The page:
As Colin Stanley writes: ‘…the novel works remarkably well. The evocation of Soho, during that fascinating period in the 1950s, and the descriptions of some of its characters, bring a vibrancy to the narrative’.

   Although Wilson was at pains to point out that the young protagonist Harry Preston was not him, one can’t help but read Wilson into the character – indeed, Wilson, clad in period duffle coat and looking straight at the reader, was depicted in the front cover illustration of the 1993 Brainiac Books edition.

   Preston ('pressed on', perhaps) arrives in London from the provinces in the mid-1950s looking for excitement and begins to make sense of his life and the world within a ragtag milieu of struggling artists and hopeless romantics.

   For Preston, London is a ‘massive concrete denial of reality’. As with Laura Del-Rivo’s central character Beckett in The Furnished Room, published in the same year as Adrift in Soho, Preston has the ‘occasional visions into super-reality given to the victims of unreality’. Although Preston often seems more of an opponent of unreality than a victim of it, it is a kind of existential angst that draws him into his adventures in the shabby demi-monde of London's 1950s counter-culture.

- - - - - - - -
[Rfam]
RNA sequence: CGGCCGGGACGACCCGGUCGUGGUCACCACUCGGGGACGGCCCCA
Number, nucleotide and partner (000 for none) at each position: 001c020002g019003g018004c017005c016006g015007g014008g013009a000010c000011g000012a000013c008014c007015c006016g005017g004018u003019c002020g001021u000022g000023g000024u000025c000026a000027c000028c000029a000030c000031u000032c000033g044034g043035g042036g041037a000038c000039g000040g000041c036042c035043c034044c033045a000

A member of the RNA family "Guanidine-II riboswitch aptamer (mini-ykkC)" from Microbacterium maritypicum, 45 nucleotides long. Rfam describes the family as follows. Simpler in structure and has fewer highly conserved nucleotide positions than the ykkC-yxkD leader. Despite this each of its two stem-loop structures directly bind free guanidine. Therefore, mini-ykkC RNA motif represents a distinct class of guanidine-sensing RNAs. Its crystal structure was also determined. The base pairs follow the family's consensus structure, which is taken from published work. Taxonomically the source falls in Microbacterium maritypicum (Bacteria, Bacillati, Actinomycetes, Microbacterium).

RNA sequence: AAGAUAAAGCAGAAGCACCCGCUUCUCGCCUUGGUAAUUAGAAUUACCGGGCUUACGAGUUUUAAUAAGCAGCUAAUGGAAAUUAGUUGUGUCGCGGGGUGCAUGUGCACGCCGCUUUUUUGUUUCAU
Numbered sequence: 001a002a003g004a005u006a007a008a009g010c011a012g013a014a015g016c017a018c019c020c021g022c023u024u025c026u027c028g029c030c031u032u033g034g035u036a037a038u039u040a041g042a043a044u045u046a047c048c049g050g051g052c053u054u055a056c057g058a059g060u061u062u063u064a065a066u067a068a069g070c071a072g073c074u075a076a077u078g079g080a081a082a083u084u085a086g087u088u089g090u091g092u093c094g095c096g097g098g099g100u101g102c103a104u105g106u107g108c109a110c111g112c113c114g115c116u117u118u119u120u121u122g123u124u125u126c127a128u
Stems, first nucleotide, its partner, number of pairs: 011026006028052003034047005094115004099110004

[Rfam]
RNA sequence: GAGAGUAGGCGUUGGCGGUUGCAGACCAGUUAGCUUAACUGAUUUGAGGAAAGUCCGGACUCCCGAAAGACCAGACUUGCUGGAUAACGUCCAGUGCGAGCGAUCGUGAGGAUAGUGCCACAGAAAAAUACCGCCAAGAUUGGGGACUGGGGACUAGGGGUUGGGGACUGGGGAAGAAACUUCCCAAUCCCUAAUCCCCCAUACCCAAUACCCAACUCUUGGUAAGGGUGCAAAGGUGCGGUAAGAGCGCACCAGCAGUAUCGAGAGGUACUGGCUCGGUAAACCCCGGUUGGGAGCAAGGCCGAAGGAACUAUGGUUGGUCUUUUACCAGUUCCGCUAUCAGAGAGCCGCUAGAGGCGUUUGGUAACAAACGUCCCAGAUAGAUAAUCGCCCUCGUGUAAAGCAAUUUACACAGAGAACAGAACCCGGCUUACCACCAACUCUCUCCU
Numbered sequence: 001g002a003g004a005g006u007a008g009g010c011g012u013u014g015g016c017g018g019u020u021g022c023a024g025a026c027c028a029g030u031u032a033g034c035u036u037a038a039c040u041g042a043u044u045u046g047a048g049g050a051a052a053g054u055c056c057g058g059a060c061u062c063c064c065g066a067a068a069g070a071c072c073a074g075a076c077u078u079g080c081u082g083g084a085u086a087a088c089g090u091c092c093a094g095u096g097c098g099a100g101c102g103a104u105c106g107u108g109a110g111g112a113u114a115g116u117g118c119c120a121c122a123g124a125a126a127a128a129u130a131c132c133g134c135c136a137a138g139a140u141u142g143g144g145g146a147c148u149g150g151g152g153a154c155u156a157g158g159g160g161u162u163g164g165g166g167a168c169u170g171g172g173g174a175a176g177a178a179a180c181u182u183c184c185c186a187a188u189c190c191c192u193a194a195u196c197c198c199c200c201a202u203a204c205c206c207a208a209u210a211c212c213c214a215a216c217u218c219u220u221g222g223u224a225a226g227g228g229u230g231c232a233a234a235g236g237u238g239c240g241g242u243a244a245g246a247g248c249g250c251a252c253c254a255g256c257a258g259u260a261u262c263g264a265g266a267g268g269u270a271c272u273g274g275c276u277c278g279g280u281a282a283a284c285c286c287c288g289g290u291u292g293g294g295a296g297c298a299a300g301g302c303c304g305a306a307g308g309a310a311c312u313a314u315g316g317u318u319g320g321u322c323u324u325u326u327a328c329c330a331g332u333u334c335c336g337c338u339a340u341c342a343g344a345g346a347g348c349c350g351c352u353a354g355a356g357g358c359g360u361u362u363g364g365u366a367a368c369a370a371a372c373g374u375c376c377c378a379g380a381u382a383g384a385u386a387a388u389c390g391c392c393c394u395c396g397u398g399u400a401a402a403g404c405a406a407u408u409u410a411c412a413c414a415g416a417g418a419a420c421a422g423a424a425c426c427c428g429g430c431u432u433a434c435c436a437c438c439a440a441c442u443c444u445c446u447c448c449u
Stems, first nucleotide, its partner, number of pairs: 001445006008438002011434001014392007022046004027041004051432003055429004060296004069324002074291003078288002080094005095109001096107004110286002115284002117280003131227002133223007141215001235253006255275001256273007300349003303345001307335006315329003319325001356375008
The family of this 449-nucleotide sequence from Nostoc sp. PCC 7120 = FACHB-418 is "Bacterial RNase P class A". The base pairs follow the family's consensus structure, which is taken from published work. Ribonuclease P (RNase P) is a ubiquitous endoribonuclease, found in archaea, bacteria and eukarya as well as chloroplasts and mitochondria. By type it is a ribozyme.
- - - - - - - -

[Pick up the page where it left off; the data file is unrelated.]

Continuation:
A key theme of Adrift in Soho is the limiting consciousness of the quotidian, and how these limits might be transcended. 'It is not enough for the human consciousness to expand beyond its own narrow existence,' ponders Harry Preston. 'It wants to penetrate simultaneously into every other existence in the universe.' A truly remarkable statement to be found in a novel written in 1960, amazingly resonant with consciousness theory today, and indicative of Wilson's lifelong preoccupation.

   Although Adrift in Soho might be perceived as a ‘light’ novel, its characters reflect different aspects of Wilson’s philosophical concerns – as in the debate in the artist’s studio, for example  – and plentiful are the literary allusions and the nuggets of Wilsonian wisdom, such as this: ‘the glory and the greatness of human history are hidden from most human beings, and we live like beggars on time’s charity’.

   Forming perhaps a sub-genre of the 'working-class novel' of the 1950s and early 1960s, Adrift in Soho seems to call for a re-evaluation of the literary scene of the time.